Increased incidence and severity of somatic dysfunction in subjects with chronic low back pain

Department of Osteopathic Manipulative Medicine, Kirksville College of Osteopathic Medicine-A.T. Still University, 800 W Jefferson St, Kirksville, MO 63501-1443, USA.
The Journal of the American Osteopathic Association 09/2008; 108(8):372-8.
Source: PubMed


Patients with back pain make more than 14 million office visits per year to US physicians. Many of these patients have chronic low back pain (LBP) and are assumed to have more somatic dysfunction than those without chronic LBP.
To investigate incidence and severity of somatic dysfunction of four lumbar vertebral segments (L1-L4).
Sixteen subjects with chronic LBP and 47 subjects without chronic LBP were each evaluated by two blinded examiners using reliable osteopathic palpatory tests. The incidence and severity of somatic dysfunction for each test were then analyzed within and between the study groups. Results: Resistance to anterior springing (P<.001) and tenderness (P=.002) were found at significantly greater incidence in the chronic LBP group than in the non-LBP group, but there were no significant differences between groups for incidence of tissue texture changes or static rotational asymmetry. Significantly greater severity of tissue texture changes (P=.006), static rotational asymmetry (P=.008), resistance to anterior springing (P<.001), and tenderness (P=.001) were observed in the chronic LBP group than in the non-LBP group.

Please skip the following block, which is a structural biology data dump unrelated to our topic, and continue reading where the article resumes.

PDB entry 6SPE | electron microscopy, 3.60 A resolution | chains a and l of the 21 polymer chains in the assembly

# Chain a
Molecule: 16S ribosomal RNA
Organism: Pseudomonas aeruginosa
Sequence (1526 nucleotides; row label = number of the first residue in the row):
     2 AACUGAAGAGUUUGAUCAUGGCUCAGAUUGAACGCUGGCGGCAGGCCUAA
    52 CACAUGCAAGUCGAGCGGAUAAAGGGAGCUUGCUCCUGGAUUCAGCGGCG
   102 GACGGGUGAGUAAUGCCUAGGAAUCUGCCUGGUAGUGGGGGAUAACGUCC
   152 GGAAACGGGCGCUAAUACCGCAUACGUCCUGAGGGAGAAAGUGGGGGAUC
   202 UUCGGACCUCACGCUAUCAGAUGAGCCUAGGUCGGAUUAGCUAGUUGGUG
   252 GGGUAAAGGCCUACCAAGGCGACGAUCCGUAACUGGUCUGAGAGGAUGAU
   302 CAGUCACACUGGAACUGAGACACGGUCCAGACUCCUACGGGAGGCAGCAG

When compared with non-LBP subjects, chronic LBP subjects had overall greater severity for each of the four elements of somatic dysfunction evaluated, as well as greater incidence of resistance to anterior springing and tenderness. Somatic dysfunction is more severe in individuals with chronic LBP than in individuals without chronic LBP.

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    • "This concept has caused the profession to lose part of its monistic vision (Lee, 2005), by implying a direct link between SD and symptoms and diseases, which in reality corresponds to a biomedical model (Leigh, 1994) The concept of SD is clinically relevant, particularly in its association with LBP and its prevalence in a clinical setting (Licciardone et al, 2005b) but a clear distinction should be made between clinical evidence and scientific evidence for the concept of SD. SD is more prevalent in subjects with chronic LBP than in subjects without chronic LBP (Snider et al, 2008), and specific OMT is provided on a test-dependent basis for each patient. Patient agreement should also be obtained, and patient values and expectations for the outcome of the OMT should be acknowledged. "

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